Defendant responds that the printing and advertising services incurred for the production of the mailing wrapper are taxable under N.J.S.A. 54:32B-3(b)(5). Defendant also contends that the principal use of the mailing wrapper is determinative of its character. He asserts that its principal function is of a promotional nature, rather than as a label or a wrapper, and therefore it does not qualify for the exemption under section (o). He concedes that this section does not impose an exclusivity test, but claims that it does require that the item have as its principal function one of the enumerated uses in the section. Defendant further contends that since the catalogs are distributed without charge, the exemption provision does not exempt the wrapper, for it only exempts labels, wrappers and similar items when their use is incidental to the sale of personal property.

No New Jersey cases define the pertinent words of section (o) but, as Judge (now Justice) Handler said in East Orange v. Livingstone Tp., 102 N.J. Super. 512, 246 A.2d 178 (Law Div. 1968), aff'd 54 N.J. 96, 253 A.2d 546 (1969):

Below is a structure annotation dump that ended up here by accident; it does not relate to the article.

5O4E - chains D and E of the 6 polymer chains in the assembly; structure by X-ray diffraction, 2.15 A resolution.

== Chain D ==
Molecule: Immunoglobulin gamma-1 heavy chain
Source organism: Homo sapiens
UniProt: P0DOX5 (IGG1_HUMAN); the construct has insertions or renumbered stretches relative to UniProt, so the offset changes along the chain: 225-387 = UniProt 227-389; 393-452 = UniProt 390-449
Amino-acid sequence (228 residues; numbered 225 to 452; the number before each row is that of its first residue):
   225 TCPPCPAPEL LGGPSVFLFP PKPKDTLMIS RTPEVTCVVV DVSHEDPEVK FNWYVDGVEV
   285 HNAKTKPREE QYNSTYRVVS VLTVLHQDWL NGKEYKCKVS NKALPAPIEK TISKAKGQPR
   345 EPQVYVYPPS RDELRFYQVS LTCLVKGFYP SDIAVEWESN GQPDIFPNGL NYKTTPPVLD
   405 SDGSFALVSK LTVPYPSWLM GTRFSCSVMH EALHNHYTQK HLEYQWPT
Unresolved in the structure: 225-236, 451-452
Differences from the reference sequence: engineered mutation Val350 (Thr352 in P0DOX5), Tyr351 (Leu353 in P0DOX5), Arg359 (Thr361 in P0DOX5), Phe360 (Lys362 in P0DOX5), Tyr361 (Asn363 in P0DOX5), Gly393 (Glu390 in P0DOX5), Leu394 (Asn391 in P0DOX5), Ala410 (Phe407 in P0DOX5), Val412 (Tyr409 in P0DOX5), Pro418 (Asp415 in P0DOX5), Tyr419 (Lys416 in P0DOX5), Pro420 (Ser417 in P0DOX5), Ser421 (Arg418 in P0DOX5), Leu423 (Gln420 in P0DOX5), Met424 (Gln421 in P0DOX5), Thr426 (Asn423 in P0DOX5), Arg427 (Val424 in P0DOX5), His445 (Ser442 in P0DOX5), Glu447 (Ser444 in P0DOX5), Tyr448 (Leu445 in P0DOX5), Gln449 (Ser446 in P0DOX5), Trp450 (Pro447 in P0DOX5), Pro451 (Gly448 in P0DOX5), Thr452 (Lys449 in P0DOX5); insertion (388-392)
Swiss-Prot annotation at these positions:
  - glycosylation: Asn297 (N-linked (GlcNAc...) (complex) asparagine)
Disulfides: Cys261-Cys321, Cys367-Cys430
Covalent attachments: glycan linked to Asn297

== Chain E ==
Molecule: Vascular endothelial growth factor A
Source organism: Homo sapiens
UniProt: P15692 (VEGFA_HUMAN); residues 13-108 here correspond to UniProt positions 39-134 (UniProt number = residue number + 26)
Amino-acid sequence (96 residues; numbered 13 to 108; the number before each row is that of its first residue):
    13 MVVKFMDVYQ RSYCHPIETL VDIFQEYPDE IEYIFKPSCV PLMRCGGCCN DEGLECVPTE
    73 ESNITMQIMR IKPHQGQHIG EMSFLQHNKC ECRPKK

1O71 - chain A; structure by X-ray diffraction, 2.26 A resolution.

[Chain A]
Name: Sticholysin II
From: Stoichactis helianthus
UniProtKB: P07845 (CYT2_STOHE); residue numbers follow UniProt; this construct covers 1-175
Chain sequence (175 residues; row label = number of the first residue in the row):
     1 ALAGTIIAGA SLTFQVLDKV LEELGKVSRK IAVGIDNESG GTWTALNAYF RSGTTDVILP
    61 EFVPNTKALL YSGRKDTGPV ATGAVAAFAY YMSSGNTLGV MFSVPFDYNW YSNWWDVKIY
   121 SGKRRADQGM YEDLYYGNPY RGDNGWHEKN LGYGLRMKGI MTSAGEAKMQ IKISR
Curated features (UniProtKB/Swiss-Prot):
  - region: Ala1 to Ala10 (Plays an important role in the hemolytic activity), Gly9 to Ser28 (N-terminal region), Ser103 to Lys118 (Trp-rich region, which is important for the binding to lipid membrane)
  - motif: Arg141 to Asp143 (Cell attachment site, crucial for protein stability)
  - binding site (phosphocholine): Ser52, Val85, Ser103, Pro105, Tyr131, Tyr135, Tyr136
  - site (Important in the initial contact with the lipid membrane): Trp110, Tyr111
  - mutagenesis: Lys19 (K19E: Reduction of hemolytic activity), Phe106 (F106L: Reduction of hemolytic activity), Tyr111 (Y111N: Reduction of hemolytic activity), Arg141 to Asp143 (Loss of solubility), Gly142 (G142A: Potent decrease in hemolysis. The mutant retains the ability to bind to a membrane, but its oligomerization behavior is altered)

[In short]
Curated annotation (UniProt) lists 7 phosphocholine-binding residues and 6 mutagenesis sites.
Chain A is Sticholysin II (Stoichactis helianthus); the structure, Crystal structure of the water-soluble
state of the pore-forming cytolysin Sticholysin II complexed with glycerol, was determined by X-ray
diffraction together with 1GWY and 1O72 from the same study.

In ascertaining the meaning of a statute, the language employed should be given its ordinary and common significance. Lane v. Holderman, 23 N.J. 304 [129 A.2d 8] (1957). It is to be recognized, however, that "words are inexact tools at best, [and] resort may freely be had to the pertinent constitutional and legislative history for aid in ascertaining the true sense and meaning of the language used." Lloyd v. Vermeulen, 22 N.J. 200, 206 [125 A.2d 393] (1956). In brief, the term [being considered] must be understood in its usual significance and in a manner which will sensibly effectuate the salient statutory objective.... [at 536, 537, 246 A.2d 178]

The words "wrapping paper," "labels," "nonreturnable containers" and "wrapping supplies" in the exemption provision of the act must therefore be understood in their usual significance and in a manner which will sensibly effectuate the salient statutory objective of insuring that all ...